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Renting Homes (Wales) Act 2016

Part 3 - Tenancies and licences that are never occupation contracts

41.As with Part 2, this Part addresses certain tenancies and licences which are within section 7, and which would therefore be occupation contracts were it not for this Part. If a tenancy or licence is mentioned in paragraph 7, despite the fact that it is within section 7, it can never be an occupation contract.

Paragraph 7

42.A tenancy or licence is not an occupation contract if the tenant or licensee is under 18 years of age (or, where there is more than one tenant or licensees, all of them are under 18).

43.This paragraph also excludes various other tenancies from being occupation contracts. The following are excluded from being occupation contracts:

  • a tenancy to which Part 2 of the Landlord and Tenant Act 1954 applies, which provides protection for business tenants when renewing or terminating their lease. These tenancies are not covered under this Act as they are not used for the purpose of renting a home.

  • a protected occupancy or a statutory tenancy within the meaning of the Rent (Agriculture) Act 1976, which affords security of tenure for agricultural workers housed by their employers, and their successors.

  • a protected tenancy or a statutory tenancy within the meaning of the Rent Act 1977; tenants under this Act have defined rights concerning the amount of rent they can be charged and security of tenure.

  • a secure tenancy that is a housing association tenancy, within the meaning of section 86 of the Rent Act 1977; tenants of a housing association under this Act have defined rights concerning the amount of rent they can be charged and security of tenure.

  • a tenancy of an agricultural holding within the meaning of the Agricultural Holdings Act 1986; land comprised in a contract for an agricultural tenancy.

  • a farm business tenancy within the meaning of the Agricultural Tenancies Act 1995; landlords and tenants have the right to negotiate their own provisions on rent levels and decide whether or not they want to have rent reviews, land must be farmed throughout the life of the tenancy to qualify.

  • a long tenancy (see paragraph 8).

  • accommodation provided to a member of the armed forces, to a family member of a member of the armed forces or to a civilian subject to service discipline for the purposes of any of the armed forces (see paragraph 9 of Schedule 2).

  • a tenancy or licence which relates to ‘direct access accommodation’ (see paragraph 10).

Paragraph 8

44.Long tenancies are excluded from being occupation contracts. This paragraph defines a long tenancy under the Act as being:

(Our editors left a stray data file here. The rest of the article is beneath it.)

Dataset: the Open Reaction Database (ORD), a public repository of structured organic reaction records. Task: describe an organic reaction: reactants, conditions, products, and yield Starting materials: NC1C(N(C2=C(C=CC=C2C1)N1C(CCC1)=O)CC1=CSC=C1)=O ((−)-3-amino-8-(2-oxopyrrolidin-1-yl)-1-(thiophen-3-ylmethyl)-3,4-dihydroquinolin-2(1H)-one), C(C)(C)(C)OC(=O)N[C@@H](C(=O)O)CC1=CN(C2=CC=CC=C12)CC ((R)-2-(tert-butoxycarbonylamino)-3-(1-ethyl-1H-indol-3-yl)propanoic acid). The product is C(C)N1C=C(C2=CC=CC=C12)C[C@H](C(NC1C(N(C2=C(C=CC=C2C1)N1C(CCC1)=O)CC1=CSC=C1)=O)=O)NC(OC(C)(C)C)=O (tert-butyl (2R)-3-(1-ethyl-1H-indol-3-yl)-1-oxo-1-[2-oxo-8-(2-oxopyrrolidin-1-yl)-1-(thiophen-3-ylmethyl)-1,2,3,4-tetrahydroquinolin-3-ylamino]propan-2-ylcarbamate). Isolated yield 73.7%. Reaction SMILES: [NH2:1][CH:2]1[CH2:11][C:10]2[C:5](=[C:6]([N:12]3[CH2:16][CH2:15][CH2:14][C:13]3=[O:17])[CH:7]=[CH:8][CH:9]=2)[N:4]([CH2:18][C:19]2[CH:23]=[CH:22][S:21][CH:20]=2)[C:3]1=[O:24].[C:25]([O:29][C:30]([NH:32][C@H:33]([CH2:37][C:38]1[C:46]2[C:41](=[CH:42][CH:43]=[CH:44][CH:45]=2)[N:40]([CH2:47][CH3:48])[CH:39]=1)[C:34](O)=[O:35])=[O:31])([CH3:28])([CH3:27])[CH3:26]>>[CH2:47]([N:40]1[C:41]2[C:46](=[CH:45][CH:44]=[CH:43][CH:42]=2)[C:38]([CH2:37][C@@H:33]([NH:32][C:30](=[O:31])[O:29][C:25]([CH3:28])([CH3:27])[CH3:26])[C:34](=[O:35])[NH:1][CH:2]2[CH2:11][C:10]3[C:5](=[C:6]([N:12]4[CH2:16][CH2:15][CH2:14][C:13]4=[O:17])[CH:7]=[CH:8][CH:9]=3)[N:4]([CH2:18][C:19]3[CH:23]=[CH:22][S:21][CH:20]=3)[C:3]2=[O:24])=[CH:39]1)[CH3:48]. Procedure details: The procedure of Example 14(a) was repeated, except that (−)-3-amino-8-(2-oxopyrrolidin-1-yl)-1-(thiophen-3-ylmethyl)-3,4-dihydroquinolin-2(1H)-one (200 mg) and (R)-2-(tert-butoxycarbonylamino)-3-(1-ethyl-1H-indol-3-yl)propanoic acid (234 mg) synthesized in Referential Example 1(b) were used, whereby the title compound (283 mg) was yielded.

• a tenancy that is for a fixed term of more than 21 years (that is, at the outset the parties agreed that the tenancy would last for a specified period of time exceeding 21 years),

  • a tenancy for a term fixed by law because of a covenant or obligation for perpetual renewal (such as an option for the tenant to renew the tenancy upon expiry, for example to continually renew the tenancy every 5 years), or

  • a tenancy made under the ‘right to buy’ (Part 5 of the Housing Act 1985) or ‘right to acquire’ (section 17 of the Housing Act 1996).

45.But a tenancy that can be terminated by notice after a death is not a long tenancy (unless it is a shared ownership tenancy - see below).

46.A shared ownership tenancy is a tenancy that relates to a dwelling owned by a registered social landlord where the tenant has purchased a percentage of the property on a leasehold basis and pays rent on the un-owned share. Further shares of the un-owned part can be purchased until potentially the remaining un-owned portion is reduced to nil.

Paragraph 10

47.Direct access accommodation is accommodation provided by a community landlord or a charity registered with the Charity Commission (under the Charities Act 2011), which is provided on a very short-term basis (24 hours or less) to people who satisfy criteria set by the landlord (which will generally require the person to have an immediate need for accommodation).

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Text created by the Welsh Government department responsible for the subject matter of the Act to explain what the Act sets out to achieve and to make the Act accessible to readers who are not legally qualified. Explanatory Notes accompany all Acts of the Welsh Parliament.


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